Gorillas, Guns, and Oil: A Journey Inside Virunga National Park

You started filming in 2012. How long were you there and what was it like?

I shot the film just over a two-year period, but spent 11 months living in eastern Congo. Mainly in a tent in Virunga National Park. It’s a camp at the top of this hill, it’s in the jungle, there’s chimpanzees, lots of monkeys around. It’s beautiful. I fell in love with my tent.

The film itself has a very striking visual quality. What were you using to capture the footage?

At the beginning, we [had] no money for about a year. I shot it on a Canon 7D. It’s like a stills camera that shoots video. It has a really nice image, but in a situation like eastern Congo it’s really inconspicuous. You can get away with things that otherwise if you had a giant broadcast camera, people might take more of an interest in what you’re doing. In the end we did get bigger cameras and shoot things with more people, but for the first year it was me on my own.

Near the end of the film, the tensions between the army and the M23 rebels finally boil over, and there’s violence in the surrounding areas and in the park itself. There’s a moment where the camera’s close to a tank. How close did you get to the fighting?

What’s really weird about that scene is that it captures how it was in real life. It was a horrible feeling. We knew the rebels were advancing, and everyone was evacuated. I made the stupid decision of staying with the rangers. Every day the tension was mounting and mounting and mounting. Just before it all went crazy, the Congolese army had a position right outside the camp area where we stayed. We were waiting there to see what was going to happen, and then all hell broke loose. In the film, we were maybe 50, 60 meters from those tanks. It’s hard to describe just how horrendously violent military hardware like that is. When those tanks fire, it almost knocks you on the floor.

You were living and filming in the park for nearly a year. Did the park’s cause win you over?

What’s amazing about Virunga is that it’s incredibly beautiful, it’s Africa’s oldest national park, it’s incredibly biodiverse, it has all this amazing wildlife. But what’s special about the park is that it’s people-focused. You can’t really do conservation unless you address issues of poverty. What really impressed me—because I don’t make nature documentaries, I make films about humans—was the way the park was trying to address that. It’s doing lots of tourism and hydroelectricity schemes. That’s all about creating jobs that create stability and lasting peace.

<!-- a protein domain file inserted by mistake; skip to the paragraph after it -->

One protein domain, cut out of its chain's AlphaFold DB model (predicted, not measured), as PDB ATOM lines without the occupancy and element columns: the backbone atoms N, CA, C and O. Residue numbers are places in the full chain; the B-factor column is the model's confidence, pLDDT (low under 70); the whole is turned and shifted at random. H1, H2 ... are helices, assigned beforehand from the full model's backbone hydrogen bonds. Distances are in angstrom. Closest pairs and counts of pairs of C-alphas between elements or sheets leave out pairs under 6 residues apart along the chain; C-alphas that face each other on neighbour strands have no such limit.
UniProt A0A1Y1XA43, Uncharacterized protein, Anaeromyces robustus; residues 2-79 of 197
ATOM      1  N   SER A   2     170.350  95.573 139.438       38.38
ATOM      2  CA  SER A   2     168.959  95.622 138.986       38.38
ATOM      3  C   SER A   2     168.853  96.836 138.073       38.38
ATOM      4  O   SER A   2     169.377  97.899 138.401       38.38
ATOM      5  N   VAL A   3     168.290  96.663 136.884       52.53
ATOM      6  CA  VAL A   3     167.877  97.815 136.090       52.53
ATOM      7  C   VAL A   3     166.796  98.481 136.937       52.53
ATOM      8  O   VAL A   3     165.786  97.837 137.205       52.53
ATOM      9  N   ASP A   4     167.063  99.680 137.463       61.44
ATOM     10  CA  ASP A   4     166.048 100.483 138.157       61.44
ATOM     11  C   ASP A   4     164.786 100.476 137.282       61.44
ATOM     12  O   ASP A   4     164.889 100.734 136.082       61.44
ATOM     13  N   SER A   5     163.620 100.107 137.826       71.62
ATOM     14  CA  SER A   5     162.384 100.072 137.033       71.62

If companies don't exploit it.

Precisely. That’s why what SOCO’s doing is bad on so many levels. It’s potentially short-circuiting the possibility of Virunga ever reaching its potential. Then there’s all the concerns we raise in the film: illegally operating in a World Heritage site, their subcontractors and supporters are possibly involved in bribery and corruption, links to armed groups, and human-rights abuses.

You’ve previously worked on documentaries for Al Jazeera on resource exploitation, and local and international corruption. What do you think has more of an effect: the local poachers or global companies looking for profit?

I frame it in terms of how the park’s affected. It has threats from poachers, it has threats from rebels. These are threats that can be managed and addressed. The oil threat is a threat to the entire integrity of the park, and if it continues it can destroy Virunga forever. With poachers, it’s limited in scale and can be addressed, and has been successfully over the years.

The film itself ends on a relatively somber note, with the death of one of the gorillas and the armed conflict unresolved. At the time you finished filming, the M23 crisis was still ongoing. What was your reasoning on how you ended the documentary?

When I finished filming, the M23 was still very much present in the area. Since finishing, they’ve been pushed out by the Congolese army and UN into Uganda. I set out to make a positive film, and I wanted the film to end on a more positive note. It's not overtly positive, with everyone smiling—but the message that comes through from Rodrigue [Katembo Mugaruka, a senior ranger in the park] is that he'll continue to fight for honor and integrity against corruption. And I think that is immensely positive.

Presented by

Nicholas Slayton is a former producer for TheAtlantic.com.

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